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Can cancer lead to crime?

Kim Peijnenburg , Professor
Gianpaolo Parise , Professor

A new study by two EDHEC professors - Kim Peijnenburg and Gianpaolo Parise - and their co-autor (Steffen Andersen, CBS) reveals a previously unsuspected driver of criminality: health shocks, especially cancer, are at the core of a shift in crime demography. With the share of crimes committed by older adults rising in developed countries, they looked closely at a set of Danish data to uncover the culprit and offer some paths for mitigation.

Reading time :
20 Jan 2023
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Crime has traditionally been considered a young man’s game. But in recent decades, the number of crimes committed by older adults has climbed disproportionately. “The main emphasis of the crime economics literature to date has been on factors such as education, family background, and opportunities upon entering the labour market,” explains EDHEC Professor Kim Peijnenburg. “However, the rising share of crimes committed by older adults, often with a previously clean record, calls for a better understanding of late-in-life determinants.

 

In a 2021 study published by the Centre For Economic Policy Research and titled “Breaking Bad: The effects of health shocks on crime,” Professor Steffen Andersen, from the Copenhagen Business  School, Gianpaolo Parise and Kim Peijnenburg, EDHEC Professors, explored the impact of health shocks on criminal activity in a large database covering the entire Danish population. “The Danish setting provided us with an ideal testing ground to conduct this analysis,” comments Gianpaolo Parise. “Universal healthcare and cancer costs coverage in the country excluded right away the hypothesis that a person is pushed to criminal activities because of personal bankruptcy. Our focus has been on how changes in expectations about future income streams and life expectancy alter the economic incentive to commit crime.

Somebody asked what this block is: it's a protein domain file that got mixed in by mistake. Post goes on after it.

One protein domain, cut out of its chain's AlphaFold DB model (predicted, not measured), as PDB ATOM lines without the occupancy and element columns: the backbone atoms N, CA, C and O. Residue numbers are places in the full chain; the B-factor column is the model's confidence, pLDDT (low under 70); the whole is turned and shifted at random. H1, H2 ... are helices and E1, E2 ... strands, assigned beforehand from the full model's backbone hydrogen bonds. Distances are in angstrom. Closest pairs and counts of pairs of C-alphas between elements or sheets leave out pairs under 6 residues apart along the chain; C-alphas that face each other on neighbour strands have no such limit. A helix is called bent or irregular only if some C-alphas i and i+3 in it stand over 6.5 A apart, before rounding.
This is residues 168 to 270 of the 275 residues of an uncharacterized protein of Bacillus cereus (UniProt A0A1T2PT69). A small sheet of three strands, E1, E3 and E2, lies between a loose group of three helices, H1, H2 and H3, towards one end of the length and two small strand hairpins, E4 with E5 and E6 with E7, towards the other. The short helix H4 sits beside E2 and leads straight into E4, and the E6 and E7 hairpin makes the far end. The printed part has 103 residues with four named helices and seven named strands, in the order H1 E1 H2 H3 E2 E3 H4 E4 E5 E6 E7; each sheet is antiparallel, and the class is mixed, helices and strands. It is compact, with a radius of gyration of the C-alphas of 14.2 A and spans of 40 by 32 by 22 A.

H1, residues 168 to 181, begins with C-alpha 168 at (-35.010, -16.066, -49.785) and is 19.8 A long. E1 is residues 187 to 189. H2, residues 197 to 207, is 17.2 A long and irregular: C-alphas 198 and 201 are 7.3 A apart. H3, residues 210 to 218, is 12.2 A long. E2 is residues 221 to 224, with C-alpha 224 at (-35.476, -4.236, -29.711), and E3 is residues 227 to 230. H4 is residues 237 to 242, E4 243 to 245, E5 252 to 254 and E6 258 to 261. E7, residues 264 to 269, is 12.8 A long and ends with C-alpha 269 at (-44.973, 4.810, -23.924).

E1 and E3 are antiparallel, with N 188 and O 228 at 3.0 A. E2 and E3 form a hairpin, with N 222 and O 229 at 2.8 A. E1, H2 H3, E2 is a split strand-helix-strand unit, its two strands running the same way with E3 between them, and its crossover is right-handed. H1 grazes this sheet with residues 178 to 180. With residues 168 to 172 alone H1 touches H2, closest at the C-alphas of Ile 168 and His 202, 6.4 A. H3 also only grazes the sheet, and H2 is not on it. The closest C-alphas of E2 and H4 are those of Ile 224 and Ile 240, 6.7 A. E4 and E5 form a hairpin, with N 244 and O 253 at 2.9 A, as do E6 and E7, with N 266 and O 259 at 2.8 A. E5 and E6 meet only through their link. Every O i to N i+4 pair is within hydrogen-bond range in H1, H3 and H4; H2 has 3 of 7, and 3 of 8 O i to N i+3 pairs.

The three researchers first established the undeniable link between cancer and crime, with a 13% increase in the probability of committing a crime following a cancer diagnosis and an intensification of this trend over the first ten years of living with the disease. “To identify a causal effect relation, we compared in each year the probability of breaking the law for individuals diagnosed with cancer with that of similar individuals (same gender, age, and year of observation) who are not yet diagnosed with cancer but will be in the future,” breaks down Kim Peijnenburg.

 

Now for the big question: why? According to proven crime theories, the decision to commit a crime mainly depends on three factors: the difference between the remuneration of legal and illegal activities, the perceived probability of punishment, and the personal attitude towards risk. “As health shocks affect each of these dimensions, we considered them one at a time,” explains Gianpaolo Parise. They thus uncovered evidence for an economic motive: people who experience an income decline after cancer tend to turn to illegal activities, with the crimes that follow a cancer diagnosis mainly of an economic nature (e.g. stealing, fraud, dealing). They also identified correlations between cancer, punishment and risk: individuals for whom cancer induces a larger decrease in survival probabilities – and who are therefore less likely to face punishment for their criminal offences – are more likely to violate the law.

 

As for impact, the team looked closely at the effects of welfare policies and found that, when done right, these can alleviate the negative externality induced by health shocks. “A decrease in the generosity of social security provokes an increase in the sensitivity of crime to health shocks,” sums up Gianpaolo Parise. “Individuals who experience a large reduction in economic subsidies after a reform, increase their crime rates by roughly twice as much following a cancer diagnosis.” Essential lessons in the context of the Covid health crisis, as Kim Peijnenburg concludes: “As people are left to cope with the effects of the virus and welfare support expires, the more vulnerable segments of the population may find themselves drawn to illegal activities if social support is not in place.”

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